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The Puzzles Librarians Need to Solve - Vala 2016

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Lee Rainie, director of Internet, Science and Technology research at Pew Research Center, will describe how the Center’s research provides guideposts for librarians along three dimensions of library activity: the people, the place, and the platform, at the VALA2016 conference in Melbourne, Australia.

Publicada em: Educação, Internet

The Puzzles Librarians Need to Solve - Vala 2016

  1. 1. The Puzzles Librarians Need to Solve Lee Rainie Director – Internet, Science and Technology Research February 9, 2016 VALA - Melbourne @lrainie | @pewinternet | @pewresearch
  2. 2. Your 6 big puzzles to solve 1. What’s the future of personal enrichment and entertainment? 2. What’s the future of pathways to knowledge (reference expertise)? 3. What’s the future of public technology and community anchor institutions? 4. What’s the future of learning “spaces”? 5. What’s the future of attention (and its structural holes)?
  3. 3. Q6: Where do you fit on the continuum? ALA’s “Confronting the Future” Totally physical (facilities and media) Individual focus Collection library (physical and virtual) Archive Everything for everyone Totally virtual (facilities and media) Community focus Creation library (social, maker space) Portal Specialized niche
  4. 4. Starting point: Your foundation is pretty solid
  5. 5. Our previous findings libraries.pewinternet.org • People think libraries are important, especially for communities • People like and trust librarians • People think libraries level of the playing field for those without vast resources • People think libraries provide services that are hard to get elsewhere • People believe libraries have rebranded themselves as tech hubs
  6. 6. http://www.pewinternet.org/2014/03/13/library-engagement-typology/ Capstone: Library User (and Non-User) Typology
  7. 7. Q1: What is the future of knowledge?
  8. 8. • How is it created? New scientific method (and citizen scientists) … Big data … Niches and argument … Simulations and models • What are its interfaces? New displays … Networked data/info … Gamified environments • How is it disseminated? Social networks and media … Flipped schools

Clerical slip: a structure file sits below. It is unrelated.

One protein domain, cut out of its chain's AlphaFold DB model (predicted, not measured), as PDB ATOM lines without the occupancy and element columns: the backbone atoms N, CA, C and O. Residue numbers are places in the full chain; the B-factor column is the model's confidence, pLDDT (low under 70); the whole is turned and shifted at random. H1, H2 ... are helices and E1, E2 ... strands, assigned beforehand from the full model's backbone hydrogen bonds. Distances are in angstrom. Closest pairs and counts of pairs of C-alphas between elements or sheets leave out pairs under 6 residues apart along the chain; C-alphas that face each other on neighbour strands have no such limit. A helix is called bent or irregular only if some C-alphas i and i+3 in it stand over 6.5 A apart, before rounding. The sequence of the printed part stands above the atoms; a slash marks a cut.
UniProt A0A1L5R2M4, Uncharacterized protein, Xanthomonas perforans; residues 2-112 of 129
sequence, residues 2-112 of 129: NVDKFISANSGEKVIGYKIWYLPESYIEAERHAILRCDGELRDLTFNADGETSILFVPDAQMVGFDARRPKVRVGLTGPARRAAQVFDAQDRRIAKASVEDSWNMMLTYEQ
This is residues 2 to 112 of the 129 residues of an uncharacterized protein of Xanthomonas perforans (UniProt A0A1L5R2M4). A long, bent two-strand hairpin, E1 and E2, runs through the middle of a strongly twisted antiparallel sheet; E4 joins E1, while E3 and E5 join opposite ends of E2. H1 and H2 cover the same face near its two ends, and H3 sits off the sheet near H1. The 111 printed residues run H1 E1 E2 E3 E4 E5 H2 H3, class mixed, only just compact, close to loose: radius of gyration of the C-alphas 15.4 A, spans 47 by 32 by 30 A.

9. 9. Learning as identity (% of those ages 18+) 58 61 73 0 10 20 30 40 50 60 70 80 I often find myself looking for new opportunities to grow as a person I like to gather as much information as I can when I come across something that I am not familiar with I think of myself as a lifelong learner Describes me very well
  10. 10. 74% of all adults are personal enrichment learners % of those ages 18+ 16 25 30 35 58 0 10 20 30 40 50 60 70 Taken online course Taken course related to interest/hobby Attend convention/conference tied to personal interest Attended meeting where learned new info such as book club or arts club Read publications related to personal interest
  11. 11. The motives of personal learners % of those ages 18+ 33 36 60 64 80 0 10 20 30 40 50 60 70 80 90 Learn something to help with my children's or other kids school work Wanted to turn a hobby into extra income Extra time on my hands Learn something that would allow me to help others Learn something make my life more interesting
  12. 12. 63% of the employed are work-related learners – i.e. gotten training or taken courses (% of those ages 18+) 7 13 24 36 55 0 10 20 30 40 50 60 Because I am worried about losing job To help get a new job To help get a raise/promotion For a license or certification for my job To maintain or improve my job skills
  13. 13. Q2: What is the future of pathways to knowledge (reference expertise)?
  14. 14. What is the future of learning? -- Shana Ratner (1997) “Emerging Issues in Learning Communities” New: Learning as a process Knowledge is objective and certain Old: Learning as transaction Knowledge is subjective and provisional
  15. 15. New: Learning as a process Learners receive knowledge Old: Learning as transaction Learners create knowledge What is the future of learning? -- Shana Ratner (1997) “Emerging Issues in Learning Communities”
  16. 16. New: Learning as a process Knowledge is organized in stable, hierarchical structures that can be treated independently of one another Old: Learning as transaction Knowledge is organized “ecologically”- disciplines are integrative and interactive What is the future of learning? -- Shana Ratner (1997) “Emerging Issues in Learning Communities”